For adults who are intimidated by a science or technology project, I suggest starting with activities that use skills you already have, like working with crafts materials and tools. Maybe make a Gravity-Powered Robot Walker with bamboo skewers and folded cardstock legs. Or try some kitchen chemistry using cooking techniques. Build on what you already know, then take it a step further as you gain confidence.
Step 3: It Always Helps to Share Your Projects Online
You’ve published 13 books across a wide range of disciplines, from papercraft to robots, food hacks to fiber tech, and a lot more. I’m curious how you approach each new discipline, and if you have any strategies or techniques that might help others?
I’m a dabbler. I love trying new things, seeing what people have done with it, and then figuring out how to do something similar at a really basic level. I don’t feel the need to master every area I explore. I guess my strategy is to see if I can do just enough to impress someone who’s never tried it at all, lol! When your audience is kids and beginners, you can get away with being a novice at everything.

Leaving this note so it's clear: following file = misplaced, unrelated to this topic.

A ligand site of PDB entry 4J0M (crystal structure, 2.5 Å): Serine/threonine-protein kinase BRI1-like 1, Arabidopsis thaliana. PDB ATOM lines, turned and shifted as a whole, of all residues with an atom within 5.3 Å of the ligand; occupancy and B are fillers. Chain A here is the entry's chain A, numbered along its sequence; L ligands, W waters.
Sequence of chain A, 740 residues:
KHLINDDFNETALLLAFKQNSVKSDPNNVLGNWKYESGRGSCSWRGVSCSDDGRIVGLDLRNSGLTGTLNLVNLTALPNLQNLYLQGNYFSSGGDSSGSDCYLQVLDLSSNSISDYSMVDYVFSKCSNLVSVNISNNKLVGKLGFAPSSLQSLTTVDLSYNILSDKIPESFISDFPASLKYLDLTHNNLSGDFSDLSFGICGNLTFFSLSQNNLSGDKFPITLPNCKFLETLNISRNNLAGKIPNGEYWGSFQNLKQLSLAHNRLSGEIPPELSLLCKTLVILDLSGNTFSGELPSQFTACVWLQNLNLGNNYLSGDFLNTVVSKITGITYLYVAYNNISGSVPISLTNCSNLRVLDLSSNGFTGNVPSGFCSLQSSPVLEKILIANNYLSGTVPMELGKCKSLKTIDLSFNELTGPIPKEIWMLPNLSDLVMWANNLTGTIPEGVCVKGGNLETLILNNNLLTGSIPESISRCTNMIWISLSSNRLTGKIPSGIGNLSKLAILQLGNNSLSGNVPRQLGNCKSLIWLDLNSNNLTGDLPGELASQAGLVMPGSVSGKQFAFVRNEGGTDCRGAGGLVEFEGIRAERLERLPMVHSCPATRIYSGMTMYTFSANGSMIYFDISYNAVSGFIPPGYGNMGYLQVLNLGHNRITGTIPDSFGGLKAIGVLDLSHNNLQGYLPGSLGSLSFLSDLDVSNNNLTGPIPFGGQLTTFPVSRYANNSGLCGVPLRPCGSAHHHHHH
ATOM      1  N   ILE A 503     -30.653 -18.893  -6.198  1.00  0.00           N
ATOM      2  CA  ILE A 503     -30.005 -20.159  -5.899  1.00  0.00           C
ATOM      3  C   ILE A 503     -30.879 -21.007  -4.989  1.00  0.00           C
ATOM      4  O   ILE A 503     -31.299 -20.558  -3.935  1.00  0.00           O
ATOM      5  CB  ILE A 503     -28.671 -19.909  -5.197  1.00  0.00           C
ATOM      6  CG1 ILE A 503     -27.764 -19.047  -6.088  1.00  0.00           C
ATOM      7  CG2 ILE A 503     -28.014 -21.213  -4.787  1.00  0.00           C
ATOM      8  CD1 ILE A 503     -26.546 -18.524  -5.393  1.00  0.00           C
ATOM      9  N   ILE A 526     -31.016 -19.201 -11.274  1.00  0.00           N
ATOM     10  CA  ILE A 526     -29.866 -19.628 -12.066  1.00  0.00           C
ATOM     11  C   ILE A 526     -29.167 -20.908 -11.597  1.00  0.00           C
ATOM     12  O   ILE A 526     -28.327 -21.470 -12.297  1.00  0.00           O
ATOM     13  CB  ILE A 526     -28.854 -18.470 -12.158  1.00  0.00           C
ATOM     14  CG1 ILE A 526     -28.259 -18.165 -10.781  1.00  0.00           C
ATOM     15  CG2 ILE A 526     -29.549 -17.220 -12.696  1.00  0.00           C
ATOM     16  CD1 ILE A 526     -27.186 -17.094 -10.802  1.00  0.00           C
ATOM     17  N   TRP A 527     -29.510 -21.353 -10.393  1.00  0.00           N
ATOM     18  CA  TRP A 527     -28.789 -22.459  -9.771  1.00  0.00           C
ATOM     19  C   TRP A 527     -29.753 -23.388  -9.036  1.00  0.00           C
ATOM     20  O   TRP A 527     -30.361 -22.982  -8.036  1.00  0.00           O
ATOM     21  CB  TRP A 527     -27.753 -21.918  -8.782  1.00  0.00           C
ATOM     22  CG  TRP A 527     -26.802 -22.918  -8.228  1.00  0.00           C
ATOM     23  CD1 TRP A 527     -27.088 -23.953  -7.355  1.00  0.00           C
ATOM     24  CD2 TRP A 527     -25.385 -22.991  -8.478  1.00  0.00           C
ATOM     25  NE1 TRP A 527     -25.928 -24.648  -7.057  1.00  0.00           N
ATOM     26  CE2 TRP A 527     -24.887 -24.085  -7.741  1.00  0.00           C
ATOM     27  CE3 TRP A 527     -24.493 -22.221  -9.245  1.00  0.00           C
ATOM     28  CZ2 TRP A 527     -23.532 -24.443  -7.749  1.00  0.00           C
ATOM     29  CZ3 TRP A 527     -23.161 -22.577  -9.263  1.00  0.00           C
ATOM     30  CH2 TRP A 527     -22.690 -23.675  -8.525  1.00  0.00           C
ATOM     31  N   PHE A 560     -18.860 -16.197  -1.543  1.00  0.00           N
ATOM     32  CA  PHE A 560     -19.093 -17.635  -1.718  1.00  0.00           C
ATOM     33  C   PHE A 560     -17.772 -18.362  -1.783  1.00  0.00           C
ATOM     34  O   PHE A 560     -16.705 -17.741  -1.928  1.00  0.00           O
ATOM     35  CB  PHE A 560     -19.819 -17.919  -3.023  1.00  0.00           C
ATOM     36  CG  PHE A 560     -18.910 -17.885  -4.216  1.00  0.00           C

And it always helps to share your projects online, and bask in that warm glow of seeing your stuff featured on Instructables.
Step 4: I Guess the Perfect How-to Has a Balance of Just Enough Information to Get You Through the Project, and a Little Bit of Background to Pique the Reader’s Interest
Your instructions always feel easy to understand even when they’re explaining complex topics. Is there any advice you’d give to others thinking of writing instructions or tutorials on keeping complex topics simple?
Don’t assume anything. Or at the very least, assume your audience knows next to nothing about your particular topic. That can be hard to do when you’ve been doing something at a competent level for a long time, but it’s really important. It’s easy to be discouraged when you have to Google a term for a technique or piece of equipment in Step 1 (believe me, I know).
If anything, I have to stop myself from explaining too much! It’s also important to keep your instructions from rambling, and your tone light and welcoming. I guess the perfect how-to has a balance of just enough information to get you through the project, and a little bit of background to pique the reader’s interest and give them further avenues to explore, without going overboard.